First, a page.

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Primera PTProtect Review

By Alan Naumann

October, 2009

I’ve been using PTProtect on my productions since November 2008, and the best way to describe my overall impression is that I feel like a person who is experiencing freedom for the very first time. I am now free to provide my clients with DVDs without the fear of having someone make unauthorized copies. I realize that there are many producers who don’t care if their work is copied, because they have made their money in the production itself. But there are many of us who rely on the sale of DVD copies to make a living. Anyone who has taped dance recitals, concerts, plays, sporting events, school events, and other special events will welcome the benefits of PTProtect.

I am not a technical person, but I found PTProtect to be easy and intuitive to use. I tested PTProtect on the Bravo SE Disc Publisher. The setup of the printer was very simple. The PTProtect is activated using a USB dongle with a number of "credits" on it. For it to work properly I had to download a newer version of the PTPublisher software (it requires v1.3.0 or higher).

When PTPublisher is launched, the PTProtect option will be enabled, showing the number of credits still available. The DVD must first be converted into an ISO image or already be on the hard drive in an ISO format. You can also protect a DVD by copying the AUDIO_TS and VIDEO_TS folders from the master DVD to your hard drive, or use your DVD publishing software to create an output format in AUDIO_TS and VIDEO_TS folders. It is then a simple matter of selecting the "Protect Video with PTProtect" checkbox.

How it Works

According to Primera, this is how PTProtect works:

PTProtect software is applied to the DVD image during authoring so that when content is burned to disc it is encapsulated with the PTProtect software. The encapsulated content on the DVD is then protected from access by common ripping programs. The content on the DVD is not modified in any way and, because the copy control encapsulation sits in areas of the discs not read by the DVD players, playback quality remains unaffected. PTProtect is a passive solution, which means it does not load any software program onto the PC for the protection to work. In essence, PTProtect copy-controlled discs are designed to provide effective ‘speed bump’ protection from unauthorized casual copying.

PTProtect is designed to protect DVD-Video, and it also works with dual-layer (DVD-9) recordable DVDs. In the future, there should also be a version of PTProtect for data DVDs. You must have a Primera duplicator to use PTProtect. The software is free, but you pay incrementally for the credits: 100 credits (good for protecting 100 discs) costs $225, 1,000 credits cost $1,000, and 5,000 credits cost $3,750.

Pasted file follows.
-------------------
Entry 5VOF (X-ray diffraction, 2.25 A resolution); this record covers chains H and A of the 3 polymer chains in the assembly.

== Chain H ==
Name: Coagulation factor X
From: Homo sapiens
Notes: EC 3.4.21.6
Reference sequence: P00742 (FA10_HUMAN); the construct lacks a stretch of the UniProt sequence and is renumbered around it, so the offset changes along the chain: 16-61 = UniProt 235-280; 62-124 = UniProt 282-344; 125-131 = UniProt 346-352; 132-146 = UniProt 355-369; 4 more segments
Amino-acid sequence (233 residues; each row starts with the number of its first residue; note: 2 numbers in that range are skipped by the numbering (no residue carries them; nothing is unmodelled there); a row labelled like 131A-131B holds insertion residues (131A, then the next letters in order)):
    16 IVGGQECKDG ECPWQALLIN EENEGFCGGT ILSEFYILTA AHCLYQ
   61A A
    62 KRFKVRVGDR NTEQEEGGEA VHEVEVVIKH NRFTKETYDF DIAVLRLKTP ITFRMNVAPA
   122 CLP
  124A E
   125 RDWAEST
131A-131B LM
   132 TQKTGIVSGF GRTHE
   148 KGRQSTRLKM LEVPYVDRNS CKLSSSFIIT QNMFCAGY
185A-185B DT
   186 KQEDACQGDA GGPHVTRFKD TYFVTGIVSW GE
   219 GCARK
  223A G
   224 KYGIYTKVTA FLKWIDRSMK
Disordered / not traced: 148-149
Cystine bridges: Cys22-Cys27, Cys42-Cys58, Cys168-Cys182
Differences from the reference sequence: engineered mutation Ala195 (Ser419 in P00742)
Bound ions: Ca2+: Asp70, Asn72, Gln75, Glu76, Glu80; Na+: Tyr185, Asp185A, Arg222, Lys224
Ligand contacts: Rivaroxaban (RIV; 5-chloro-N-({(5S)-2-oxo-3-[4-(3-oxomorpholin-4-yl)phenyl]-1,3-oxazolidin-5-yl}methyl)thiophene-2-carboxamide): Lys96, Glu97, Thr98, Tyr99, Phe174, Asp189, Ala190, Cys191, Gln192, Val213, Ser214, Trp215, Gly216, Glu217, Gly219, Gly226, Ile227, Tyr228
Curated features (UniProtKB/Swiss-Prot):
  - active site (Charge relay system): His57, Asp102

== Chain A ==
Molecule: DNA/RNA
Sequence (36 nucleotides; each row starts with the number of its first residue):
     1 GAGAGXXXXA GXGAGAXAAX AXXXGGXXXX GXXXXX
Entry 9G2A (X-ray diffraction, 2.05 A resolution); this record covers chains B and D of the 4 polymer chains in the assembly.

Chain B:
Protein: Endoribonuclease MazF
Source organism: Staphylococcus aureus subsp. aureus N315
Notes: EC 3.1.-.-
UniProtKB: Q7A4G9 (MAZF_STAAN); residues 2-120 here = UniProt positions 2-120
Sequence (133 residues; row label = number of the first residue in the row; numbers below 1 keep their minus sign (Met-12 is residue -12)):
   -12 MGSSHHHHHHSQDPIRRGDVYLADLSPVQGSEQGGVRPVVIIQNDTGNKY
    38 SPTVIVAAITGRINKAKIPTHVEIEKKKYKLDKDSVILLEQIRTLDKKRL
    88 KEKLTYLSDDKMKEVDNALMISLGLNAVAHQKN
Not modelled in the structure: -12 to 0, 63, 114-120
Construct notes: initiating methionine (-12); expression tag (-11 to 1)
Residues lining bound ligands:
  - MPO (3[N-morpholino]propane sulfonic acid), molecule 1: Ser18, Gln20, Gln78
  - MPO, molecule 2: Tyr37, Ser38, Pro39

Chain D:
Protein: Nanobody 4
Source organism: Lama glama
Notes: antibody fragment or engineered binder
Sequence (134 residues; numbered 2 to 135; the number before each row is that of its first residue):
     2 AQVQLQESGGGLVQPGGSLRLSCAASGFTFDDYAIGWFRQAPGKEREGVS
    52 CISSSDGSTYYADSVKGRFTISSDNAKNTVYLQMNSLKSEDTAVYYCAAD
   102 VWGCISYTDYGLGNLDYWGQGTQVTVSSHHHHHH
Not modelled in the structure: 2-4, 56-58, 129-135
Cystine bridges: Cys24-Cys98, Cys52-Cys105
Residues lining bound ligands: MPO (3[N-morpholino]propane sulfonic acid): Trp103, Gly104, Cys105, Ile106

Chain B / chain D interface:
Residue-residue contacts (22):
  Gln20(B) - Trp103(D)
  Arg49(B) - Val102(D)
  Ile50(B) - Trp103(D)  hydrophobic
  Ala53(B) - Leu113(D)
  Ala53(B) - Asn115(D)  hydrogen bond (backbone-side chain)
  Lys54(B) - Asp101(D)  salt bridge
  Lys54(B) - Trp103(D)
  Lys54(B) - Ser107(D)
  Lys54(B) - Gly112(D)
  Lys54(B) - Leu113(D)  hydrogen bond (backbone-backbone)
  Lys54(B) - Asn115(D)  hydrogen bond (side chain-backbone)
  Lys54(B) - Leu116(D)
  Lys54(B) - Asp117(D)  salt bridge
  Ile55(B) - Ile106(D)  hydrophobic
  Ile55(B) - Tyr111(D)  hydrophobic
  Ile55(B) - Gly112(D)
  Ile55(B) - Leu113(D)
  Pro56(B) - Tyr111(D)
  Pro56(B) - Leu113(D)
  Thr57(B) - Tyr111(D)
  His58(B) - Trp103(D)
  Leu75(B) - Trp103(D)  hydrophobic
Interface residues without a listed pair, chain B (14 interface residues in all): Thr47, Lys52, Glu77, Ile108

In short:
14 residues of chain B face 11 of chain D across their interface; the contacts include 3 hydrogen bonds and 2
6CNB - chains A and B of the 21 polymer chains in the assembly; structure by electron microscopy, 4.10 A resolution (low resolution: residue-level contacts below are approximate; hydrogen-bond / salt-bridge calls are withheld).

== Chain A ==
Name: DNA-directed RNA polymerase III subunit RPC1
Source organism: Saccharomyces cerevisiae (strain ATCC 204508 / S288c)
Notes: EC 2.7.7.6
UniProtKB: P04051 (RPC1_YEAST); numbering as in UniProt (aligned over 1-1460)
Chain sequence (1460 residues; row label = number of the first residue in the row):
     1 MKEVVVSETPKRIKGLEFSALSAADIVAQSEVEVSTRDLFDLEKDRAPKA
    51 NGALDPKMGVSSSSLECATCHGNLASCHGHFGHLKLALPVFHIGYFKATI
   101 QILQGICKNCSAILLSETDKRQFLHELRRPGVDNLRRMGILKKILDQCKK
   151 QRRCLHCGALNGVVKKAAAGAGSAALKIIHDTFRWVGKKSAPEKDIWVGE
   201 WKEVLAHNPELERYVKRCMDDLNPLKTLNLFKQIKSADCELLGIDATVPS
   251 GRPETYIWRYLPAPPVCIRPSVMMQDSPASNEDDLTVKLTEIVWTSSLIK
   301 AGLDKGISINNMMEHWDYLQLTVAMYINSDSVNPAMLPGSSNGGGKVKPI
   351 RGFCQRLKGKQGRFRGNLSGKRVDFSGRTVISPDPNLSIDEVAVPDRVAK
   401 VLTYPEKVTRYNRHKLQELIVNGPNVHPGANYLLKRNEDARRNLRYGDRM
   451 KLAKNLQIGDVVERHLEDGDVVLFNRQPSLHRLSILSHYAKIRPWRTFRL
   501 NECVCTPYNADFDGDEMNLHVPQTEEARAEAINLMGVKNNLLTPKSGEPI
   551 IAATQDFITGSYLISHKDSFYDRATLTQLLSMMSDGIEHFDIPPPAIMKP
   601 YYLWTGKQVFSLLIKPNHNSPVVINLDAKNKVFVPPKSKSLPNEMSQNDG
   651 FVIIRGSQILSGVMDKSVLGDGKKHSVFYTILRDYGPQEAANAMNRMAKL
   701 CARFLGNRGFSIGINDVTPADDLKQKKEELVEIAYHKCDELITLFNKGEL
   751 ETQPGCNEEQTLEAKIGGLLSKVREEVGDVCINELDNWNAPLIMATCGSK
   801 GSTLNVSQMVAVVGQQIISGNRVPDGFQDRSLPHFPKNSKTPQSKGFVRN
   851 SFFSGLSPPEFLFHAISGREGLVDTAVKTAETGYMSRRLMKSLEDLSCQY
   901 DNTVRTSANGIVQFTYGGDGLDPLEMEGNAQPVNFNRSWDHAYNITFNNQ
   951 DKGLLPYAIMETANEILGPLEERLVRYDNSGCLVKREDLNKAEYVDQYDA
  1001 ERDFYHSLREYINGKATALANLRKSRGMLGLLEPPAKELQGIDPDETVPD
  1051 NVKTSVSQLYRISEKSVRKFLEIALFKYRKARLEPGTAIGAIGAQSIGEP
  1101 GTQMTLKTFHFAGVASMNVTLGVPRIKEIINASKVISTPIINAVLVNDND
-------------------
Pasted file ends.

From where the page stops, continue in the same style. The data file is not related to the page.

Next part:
I am realistic enough to understand that anyone with enough time and expertise could probably bypass the protection given by PTProtect. But I also know that most people wouldn’t want to take the time. I do know that as the PTProtect software is improved, upgrades will be available so that we can keep one step ahead of those who would pirate our work.

Is it Safe?

To make sure that PTProtect actually did stop illegal duplication of my projects, I decided to try duplicating a DVD that had PTProtect applied to it. First, I tried copying the video and audio files to the hard drive on my computer. I was not able to do so. I also tried making copies using Nero, but again failed. I then tried Miraizon Cinematize Pro, but was not able to convert the files to an AVI file like I do with other DVDs when I need to re-author them. My attempts at making copies using my VinPower Duplication Tower (which burns the information to a hard drive), and my Disc Makers Elite Duplication Tower (copies from DVD to DVD) also failed. Finally, an attempt to copy the disc using a popular DVD ripping tool (used by pirates to make illegal copies of Hollywood DVD movies by breaking the CSS encryption applied at replication) also failed.

My conclusion: I can safely give out DVDs to clients without worrying about them trying to make their own copies. I realize that eventually someone will figure out a way to bypass PTProtect, but I hope by then there will be a downloadable upgrade on the PTProtect software that will stay one step ahead of those smart enough to figure out a workaround. I like to think of PTProtect as a deterrent that will stop the average person from making unauthorized copies of my DVDs and thus allow me to be the one that sells the extra copies. From that standpoint, PTProtect is a welcome tool for videographers and small-shop producers—particularly those of use who depend on volume sales—that will allow us to be more profitable in our businesses.

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